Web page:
Learn to make Batik in Yogyakarta, Indonesia

If you visit Indonesia, especially the island of Java, you will see that people are dressed in fabrics that have particular designs. Very soon you will realize that they love these fabrics called batik.

Batik is a word of Javanese origin that means “to write” and “drops.” In 1880 it was registered for the first time in English at the Encyclopædia Britannica.

The history of Batik technique

It is not very clear how or where the batik story began. Dyeing cloth using wax is an ancient art form. In the fourth century BC, the Egyptians used it to cover their mummies with cloth dipped in wax. In China, India and Japan this technique was used since the seventh century after Christ. It was also done in Nigeria and Senegal but using cassava starch, rice paste, or mud as resistant instead of beeswax.

On the island of Java in Indonesia, the Batik technique was most developed. All the necessary materials were available on the island, including cotton, beeswax and the plants needed to make vegetable dyes. Some believe that the technique was introduced from India or Sri Lanka. Others believe it is a native tradition, as some sites that were not influenced by Hinduism have been doing batik for centuries.

It is estimated that canting was invented in East Java in the 12th century. This tool looks like a pen and is made of copper. It has a container to put the wax that passes through a narrow tube to be applied on the fabric. Carved statues have been found that have clothes with floral patterns of round margins dating to the 13th century.

Chinese and Dutch conquerors introduced new patterns between 1800 and 1900s. They also invented block copper seals to produce batiks en masse.

How to make a batik?

In our fam trip to Indonesia they took us to Raradjonggrang Batik Factory to learn how to make a batik. There are two ways to do batik, using canting and using copper seals. Batiks made with the copper seal are easier to make, since it allows you to cover a lot of fabric efficiently. These batiks are cheaper.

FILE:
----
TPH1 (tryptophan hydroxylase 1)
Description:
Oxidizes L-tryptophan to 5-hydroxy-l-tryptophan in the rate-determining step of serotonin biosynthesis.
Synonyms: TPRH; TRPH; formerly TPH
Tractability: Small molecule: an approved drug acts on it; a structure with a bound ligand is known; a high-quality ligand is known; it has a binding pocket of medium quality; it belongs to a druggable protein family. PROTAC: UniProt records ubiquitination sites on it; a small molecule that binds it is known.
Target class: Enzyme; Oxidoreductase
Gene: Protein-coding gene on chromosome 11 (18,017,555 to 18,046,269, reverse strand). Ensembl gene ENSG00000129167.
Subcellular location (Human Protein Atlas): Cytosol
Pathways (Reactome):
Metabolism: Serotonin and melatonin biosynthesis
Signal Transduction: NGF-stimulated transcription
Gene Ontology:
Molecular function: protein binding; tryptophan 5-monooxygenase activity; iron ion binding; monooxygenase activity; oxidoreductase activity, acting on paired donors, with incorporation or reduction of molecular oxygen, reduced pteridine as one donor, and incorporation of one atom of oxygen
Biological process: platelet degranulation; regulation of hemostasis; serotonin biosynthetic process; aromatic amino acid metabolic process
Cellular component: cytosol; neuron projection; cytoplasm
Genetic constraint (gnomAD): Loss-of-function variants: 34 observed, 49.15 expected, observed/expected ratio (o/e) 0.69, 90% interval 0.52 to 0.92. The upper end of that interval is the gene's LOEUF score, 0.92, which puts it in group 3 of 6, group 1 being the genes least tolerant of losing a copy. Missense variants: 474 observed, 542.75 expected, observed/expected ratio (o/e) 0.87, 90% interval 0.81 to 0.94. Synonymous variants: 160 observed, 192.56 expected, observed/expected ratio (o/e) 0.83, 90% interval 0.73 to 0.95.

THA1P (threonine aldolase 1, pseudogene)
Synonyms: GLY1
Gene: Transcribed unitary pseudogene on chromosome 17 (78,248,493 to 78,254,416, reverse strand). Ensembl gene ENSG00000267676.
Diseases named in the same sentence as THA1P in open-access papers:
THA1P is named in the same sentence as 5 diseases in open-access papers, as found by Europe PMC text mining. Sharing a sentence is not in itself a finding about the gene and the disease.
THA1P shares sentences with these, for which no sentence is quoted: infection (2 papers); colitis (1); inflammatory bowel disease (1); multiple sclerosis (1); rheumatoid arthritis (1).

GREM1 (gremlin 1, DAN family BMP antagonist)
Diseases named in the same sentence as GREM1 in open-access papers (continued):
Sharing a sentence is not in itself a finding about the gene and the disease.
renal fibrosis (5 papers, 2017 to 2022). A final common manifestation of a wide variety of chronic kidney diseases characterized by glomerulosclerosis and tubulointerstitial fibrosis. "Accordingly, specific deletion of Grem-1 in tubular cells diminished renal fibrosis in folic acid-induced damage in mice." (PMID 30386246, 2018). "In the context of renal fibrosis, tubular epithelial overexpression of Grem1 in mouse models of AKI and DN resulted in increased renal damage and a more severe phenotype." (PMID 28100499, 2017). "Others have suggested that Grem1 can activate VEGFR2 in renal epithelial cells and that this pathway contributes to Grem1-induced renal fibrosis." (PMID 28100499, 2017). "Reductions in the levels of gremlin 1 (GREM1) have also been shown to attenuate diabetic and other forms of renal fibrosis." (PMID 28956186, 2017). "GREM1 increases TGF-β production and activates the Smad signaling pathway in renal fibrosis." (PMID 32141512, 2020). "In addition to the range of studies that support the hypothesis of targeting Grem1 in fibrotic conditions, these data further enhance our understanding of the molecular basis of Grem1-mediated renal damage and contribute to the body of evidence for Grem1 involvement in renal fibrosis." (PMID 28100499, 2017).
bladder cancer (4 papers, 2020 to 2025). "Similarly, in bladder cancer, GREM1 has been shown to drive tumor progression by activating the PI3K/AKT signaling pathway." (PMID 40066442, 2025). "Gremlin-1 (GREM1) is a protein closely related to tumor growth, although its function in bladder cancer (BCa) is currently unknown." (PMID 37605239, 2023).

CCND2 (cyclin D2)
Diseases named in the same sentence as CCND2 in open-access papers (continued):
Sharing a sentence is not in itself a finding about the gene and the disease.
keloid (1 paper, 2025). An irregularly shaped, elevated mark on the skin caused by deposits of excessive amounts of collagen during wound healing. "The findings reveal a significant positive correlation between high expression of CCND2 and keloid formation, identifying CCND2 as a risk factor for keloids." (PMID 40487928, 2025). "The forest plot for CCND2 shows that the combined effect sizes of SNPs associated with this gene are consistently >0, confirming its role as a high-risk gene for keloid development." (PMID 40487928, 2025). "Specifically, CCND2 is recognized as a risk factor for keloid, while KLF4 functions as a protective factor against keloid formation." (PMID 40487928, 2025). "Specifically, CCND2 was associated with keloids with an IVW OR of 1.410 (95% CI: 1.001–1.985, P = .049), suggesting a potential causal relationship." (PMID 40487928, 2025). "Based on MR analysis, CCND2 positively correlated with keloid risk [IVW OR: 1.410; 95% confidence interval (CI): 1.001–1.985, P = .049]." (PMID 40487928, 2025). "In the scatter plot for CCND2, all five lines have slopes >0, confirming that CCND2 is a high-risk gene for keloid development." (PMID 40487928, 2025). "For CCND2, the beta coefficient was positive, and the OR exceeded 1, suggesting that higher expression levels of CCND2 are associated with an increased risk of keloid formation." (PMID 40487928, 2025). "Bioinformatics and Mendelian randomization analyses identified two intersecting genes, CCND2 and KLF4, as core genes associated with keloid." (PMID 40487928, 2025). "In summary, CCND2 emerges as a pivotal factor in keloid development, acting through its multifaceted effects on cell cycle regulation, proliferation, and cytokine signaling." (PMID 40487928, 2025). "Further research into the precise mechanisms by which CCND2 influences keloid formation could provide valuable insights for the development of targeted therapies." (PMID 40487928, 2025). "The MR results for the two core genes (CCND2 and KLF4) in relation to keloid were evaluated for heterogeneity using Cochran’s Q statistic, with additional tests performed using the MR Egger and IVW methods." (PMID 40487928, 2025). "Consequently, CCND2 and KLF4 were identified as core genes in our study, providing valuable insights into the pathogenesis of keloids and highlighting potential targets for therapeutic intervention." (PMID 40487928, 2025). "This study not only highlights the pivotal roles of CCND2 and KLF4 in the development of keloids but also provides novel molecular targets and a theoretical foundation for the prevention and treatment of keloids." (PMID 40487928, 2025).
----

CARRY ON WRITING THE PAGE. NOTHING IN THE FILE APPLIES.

They taught us how to do batik in a traditional way using canting. They divided us into circles to sit on small benches that looked like they were for children. Each received a cloth mounted on a circular frame. The fabric was already drawn by the ladies who work there. They must make the design on both sides.

I had an elephant to trace. We were each given a canting and a bowl of hot wax for the group. You had to fill the canting with wax without putting too much because then too much comes out and you will not  be allow to follow the shape of the design. Another challenge was not to burn yourself while placing the wax in the container.

The wax has to be at the right temperature so that the fabric can be penetrated and reach the other side. When we finished the lady reviewed each design and placed wax if it had not reached the other side. I think I did a good job, but it was not as easy as I thought since I was dripping a little more wax than I would have liked.

They passed us to the store where they sell the batiks while the batik school dyed and dried our creations. I was surprised to see the price of some batiks. Shirts made with canting could cost about $300 and more depending on the design. If you are in Yogyakarta you can stop by Malioboro Street and buy batik clothing.

Batik as part of Indonesian culture

In 2009, UNESCO designated Batik as Intangible Cultural Heritage of Humanity. As part of the recognition, UNESCO insisted that Indonesia preserve its heritage and designated October 2 as National Batik Day.

Historically, the batik was used in ceremonies and as part of the kebaya suit. After the independence of Indonesia, the use of batik dropped, but recently returned with more popularity. This was due to fashion designers who innovated with new colors, fabrics and patterns. You can get shirts, suits or scarves made with batik prints.

The traditional skirts are called sarongs and are sold with 2.25 meters long. They are tied around the waist or as a hat called “blangkon”. The servants of the Sultanate of Yogyakarta use it both ways. The designs are different depending on whether it will be sanrong or hat. The styles also vary depending on the region in which the batik was made.

There is even an airline called Batik Air!

When we arrived at the Yogyakarta airport we were surprised to see a plane with large letters that said “Batik Air”. The logo of the airline is red and on one side it has a yellow canting.

Batik Air was founded in 2013 and flies to 26 destinations. It is part of Lion Air, which is the second largest airline in Indonesia, after Garuda Indonesia. It is also the second largest low-cost in Southeast Asia after AirAsia.

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